Joe Posnanski presents a backhanded defense of the old-fashioned statistic of baseball pitchers' wins today. True, the "winning pitcher" depends on his teammates playing defense and scoring runs for him; yes, great pitchers in bad circumstances can produce feeble win totals, and bad pitchers for great teams can pile up near-meaningless wins. But wins, he writes, are still interesting historical reference points, and by paying attention to them, we can gain insight into the workings of the game:
I like referring to Steve Carlton as a 27-game winner in 1972. It's a common language in a time when common language is becoming rarer.
As a sabermetric skeptic of wins, though, Posnanski can't keep himself from chipping away at that 1972 performance, when Carlton got 27 wins for a Phillies team that only won 59 games overall. The uncritical fan, he writes, believes that "Carlton must have won those games more or less on his own":
But even in Carlton's extreme 1972 case … it isn't quite so simple. Yes, that year Carlton did win 1-0 twice that year …. but in 1972 so did Andy Messersmith and Bill Stoneman and Dave McNally and Dick Tidrow and Don Sutton and Jon Matlack and Nolan Ryan and Pat Dobson and Roger Nelson and Rudy May and Wilbur Wood.
Carlton's record when his team scored two runs was 7-2. That's pretty amazing. But that same year, Gaylord Perry also won seven games when his team scored two for him.
Even with all that, the Phillies still scored three or more in 18 of Carlton's 27 wins and four or more runs in 14 of 27 wins, this in a time when the league ERA was 3.45. Best I can tell, only once all year did an unearned run cost Carlton a victory (he gave up an unearned run in New York and lost 2-1).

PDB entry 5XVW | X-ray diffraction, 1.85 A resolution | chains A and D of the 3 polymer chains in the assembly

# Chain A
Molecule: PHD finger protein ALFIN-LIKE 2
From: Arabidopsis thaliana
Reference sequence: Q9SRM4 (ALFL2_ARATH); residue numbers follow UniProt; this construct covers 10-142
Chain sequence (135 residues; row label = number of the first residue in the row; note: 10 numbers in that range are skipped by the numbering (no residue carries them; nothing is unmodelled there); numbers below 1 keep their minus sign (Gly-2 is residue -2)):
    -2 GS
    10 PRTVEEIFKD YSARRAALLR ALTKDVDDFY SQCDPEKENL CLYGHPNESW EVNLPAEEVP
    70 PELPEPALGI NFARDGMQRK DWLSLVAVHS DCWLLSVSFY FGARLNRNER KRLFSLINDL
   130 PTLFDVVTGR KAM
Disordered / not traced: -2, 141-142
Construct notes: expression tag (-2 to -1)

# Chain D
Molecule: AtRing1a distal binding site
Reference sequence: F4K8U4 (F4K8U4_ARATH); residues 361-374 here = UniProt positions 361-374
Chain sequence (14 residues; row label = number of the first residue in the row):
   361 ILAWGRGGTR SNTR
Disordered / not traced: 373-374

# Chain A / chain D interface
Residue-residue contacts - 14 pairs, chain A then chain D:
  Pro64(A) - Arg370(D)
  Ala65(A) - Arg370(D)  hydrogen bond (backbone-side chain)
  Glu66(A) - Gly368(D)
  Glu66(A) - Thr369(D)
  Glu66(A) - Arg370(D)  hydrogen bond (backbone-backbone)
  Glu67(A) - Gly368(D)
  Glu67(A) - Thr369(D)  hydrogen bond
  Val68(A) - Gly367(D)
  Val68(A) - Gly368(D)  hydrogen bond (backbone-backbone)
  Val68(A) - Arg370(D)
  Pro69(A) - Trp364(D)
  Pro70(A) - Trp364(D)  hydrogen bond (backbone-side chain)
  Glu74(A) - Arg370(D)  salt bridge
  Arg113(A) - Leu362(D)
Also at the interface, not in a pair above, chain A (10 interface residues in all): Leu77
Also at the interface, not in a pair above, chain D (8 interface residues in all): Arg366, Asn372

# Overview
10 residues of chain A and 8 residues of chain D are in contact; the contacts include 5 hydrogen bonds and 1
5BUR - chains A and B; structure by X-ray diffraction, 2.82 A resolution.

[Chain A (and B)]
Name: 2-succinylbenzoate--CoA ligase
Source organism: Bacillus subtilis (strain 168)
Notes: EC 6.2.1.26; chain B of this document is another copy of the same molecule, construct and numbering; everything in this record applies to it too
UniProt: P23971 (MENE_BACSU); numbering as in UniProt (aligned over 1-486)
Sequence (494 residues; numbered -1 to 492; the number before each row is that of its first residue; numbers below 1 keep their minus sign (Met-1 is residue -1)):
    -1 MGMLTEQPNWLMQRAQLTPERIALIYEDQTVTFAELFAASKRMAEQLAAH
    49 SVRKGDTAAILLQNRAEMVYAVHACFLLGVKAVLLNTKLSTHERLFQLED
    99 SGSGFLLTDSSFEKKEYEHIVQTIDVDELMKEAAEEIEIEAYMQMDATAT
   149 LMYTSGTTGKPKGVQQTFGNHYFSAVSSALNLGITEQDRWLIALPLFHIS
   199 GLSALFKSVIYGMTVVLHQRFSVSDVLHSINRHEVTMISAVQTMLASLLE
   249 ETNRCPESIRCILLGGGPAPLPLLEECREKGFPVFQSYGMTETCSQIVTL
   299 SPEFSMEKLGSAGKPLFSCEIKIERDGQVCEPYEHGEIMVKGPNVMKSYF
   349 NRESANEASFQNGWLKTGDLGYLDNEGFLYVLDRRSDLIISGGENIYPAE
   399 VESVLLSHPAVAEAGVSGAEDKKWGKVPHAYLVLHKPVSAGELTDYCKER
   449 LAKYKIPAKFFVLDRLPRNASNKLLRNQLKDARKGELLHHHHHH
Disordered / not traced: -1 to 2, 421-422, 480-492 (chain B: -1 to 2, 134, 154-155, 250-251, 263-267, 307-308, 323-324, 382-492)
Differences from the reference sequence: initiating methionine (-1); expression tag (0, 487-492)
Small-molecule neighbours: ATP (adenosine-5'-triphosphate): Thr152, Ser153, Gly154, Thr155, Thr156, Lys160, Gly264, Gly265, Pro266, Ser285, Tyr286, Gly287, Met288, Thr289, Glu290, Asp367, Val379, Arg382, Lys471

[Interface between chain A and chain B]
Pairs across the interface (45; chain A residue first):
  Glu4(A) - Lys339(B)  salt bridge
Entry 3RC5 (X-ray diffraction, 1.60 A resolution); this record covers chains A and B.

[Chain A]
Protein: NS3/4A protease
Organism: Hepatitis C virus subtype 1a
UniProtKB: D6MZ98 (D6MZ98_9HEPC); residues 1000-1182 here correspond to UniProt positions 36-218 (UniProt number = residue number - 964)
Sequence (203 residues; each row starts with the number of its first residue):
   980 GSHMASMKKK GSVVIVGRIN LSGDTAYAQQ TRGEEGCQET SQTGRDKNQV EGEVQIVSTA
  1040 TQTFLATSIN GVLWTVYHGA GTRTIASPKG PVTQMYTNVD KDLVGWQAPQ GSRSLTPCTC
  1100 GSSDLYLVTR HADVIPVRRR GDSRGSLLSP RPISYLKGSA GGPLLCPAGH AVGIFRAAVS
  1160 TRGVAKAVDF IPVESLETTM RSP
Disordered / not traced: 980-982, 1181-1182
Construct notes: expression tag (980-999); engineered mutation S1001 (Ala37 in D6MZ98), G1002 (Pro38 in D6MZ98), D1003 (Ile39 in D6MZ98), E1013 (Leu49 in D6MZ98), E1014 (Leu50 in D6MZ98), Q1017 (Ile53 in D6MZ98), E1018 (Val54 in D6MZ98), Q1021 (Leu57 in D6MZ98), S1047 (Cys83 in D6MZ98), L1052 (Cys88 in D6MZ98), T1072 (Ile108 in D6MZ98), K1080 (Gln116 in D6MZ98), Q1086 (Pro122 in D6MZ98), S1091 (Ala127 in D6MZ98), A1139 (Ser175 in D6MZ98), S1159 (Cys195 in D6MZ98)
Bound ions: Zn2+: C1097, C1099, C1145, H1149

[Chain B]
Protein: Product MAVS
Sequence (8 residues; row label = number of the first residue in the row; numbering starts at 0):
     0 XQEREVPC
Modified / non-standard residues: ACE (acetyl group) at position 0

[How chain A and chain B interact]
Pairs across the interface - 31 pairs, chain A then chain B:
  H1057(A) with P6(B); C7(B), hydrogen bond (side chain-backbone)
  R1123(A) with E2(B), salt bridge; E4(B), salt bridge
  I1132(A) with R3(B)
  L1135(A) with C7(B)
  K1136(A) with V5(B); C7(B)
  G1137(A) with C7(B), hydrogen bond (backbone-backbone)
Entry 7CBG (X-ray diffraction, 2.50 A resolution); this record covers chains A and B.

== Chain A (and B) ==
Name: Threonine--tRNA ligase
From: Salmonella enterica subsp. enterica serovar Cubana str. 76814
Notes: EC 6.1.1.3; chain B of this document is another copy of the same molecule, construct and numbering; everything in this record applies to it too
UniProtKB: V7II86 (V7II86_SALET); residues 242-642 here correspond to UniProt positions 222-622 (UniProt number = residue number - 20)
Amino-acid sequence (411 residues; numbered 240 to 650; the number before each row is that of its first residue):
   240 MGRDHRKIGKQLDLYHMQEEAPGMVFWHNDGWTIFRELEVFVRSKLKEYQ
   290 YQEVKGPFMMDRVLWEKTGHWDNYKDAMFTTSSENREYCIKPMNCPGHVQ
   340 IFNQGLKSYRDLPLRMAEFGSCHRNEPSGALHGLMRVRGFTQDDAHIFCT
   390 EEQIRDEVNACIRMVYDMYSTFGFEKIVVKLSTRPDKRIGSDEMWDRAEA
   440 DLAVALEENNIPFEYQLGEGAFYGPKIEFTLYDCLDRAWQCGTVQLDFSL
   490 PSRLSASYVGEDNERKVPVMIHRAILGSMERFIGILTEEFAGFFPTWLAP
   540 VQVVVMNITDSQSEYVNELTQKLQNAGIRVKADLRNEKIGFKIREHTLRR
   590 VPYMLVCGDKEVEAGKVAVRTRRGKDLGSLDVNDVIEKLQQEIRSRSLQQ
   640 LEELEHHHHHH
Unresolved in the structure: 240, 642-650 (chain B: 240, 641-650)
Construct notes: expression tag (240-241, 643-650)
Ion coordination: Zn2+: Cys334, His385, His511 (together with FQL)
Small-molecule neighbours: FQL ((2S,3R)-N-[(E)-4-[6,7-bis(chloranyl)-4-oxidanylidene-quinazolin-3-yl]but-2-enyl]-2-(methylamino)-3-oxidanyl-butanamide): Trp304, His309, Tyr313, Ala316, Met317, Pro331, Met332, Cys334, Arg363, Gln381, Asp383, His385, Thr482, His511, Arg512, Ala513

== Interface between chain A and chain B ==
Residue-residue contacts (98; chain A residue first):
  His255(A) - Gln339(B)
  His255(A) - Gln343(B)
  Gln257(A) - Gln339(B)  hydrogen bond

Well, that's what one set of Carlton's game logs says. Before Posnanski writes off those 1972 heroics, though, he should look up a different set of statistics—namely, Carlton's batting numbers:
• April 19: Carlton went 2-3 off Bob Gibson as the Phillies beat the Cardinals, 1-0.
• April 25: Carlton went 1-4 and scored a run as the Phillies beat the Giants, 3-0.
• July 11: Carlton went 1-3 and scored a run as the Phillies beat the Dodgers, 4-1.
• July 23: Carlton went 1-3 and drove in both runs as the Phillies beat the Dodgers, 2-0.
• August 9: Carlton went 1-3 and hit a solo homer as the Phillies beat the Pirates, 2-0.
• August 26: Carlton went 1-4 with 1 RBI as the Phillies beat the Reds, 4-3.
• September 28: Carlton went 2-3 with 1 RBI as the Phillies beat the Pirates, 2-1.
If you prefer stats more advanced than RBI, on June 29, Carlton had a WPA of 0.203 in a 9-4 victory over the Mets. In other words, the game looked like a blowout because Carlton's hitting made it a blowout.
Carlton also twice batted 2 for 3 in losing efforts. And that 2-1 loss to the Mets, where he gave up an unearned run? That day, Carlton opened the eighth inning with a single off Tom Seaver, took second base on a one-out wild pitch, and was stranded there on a popup and a strikeout.
There are plenty of case studies showing the offense carrying a star pitcher. For the 1972 Phillies, though, the star pitcher was often the one carrying the offense.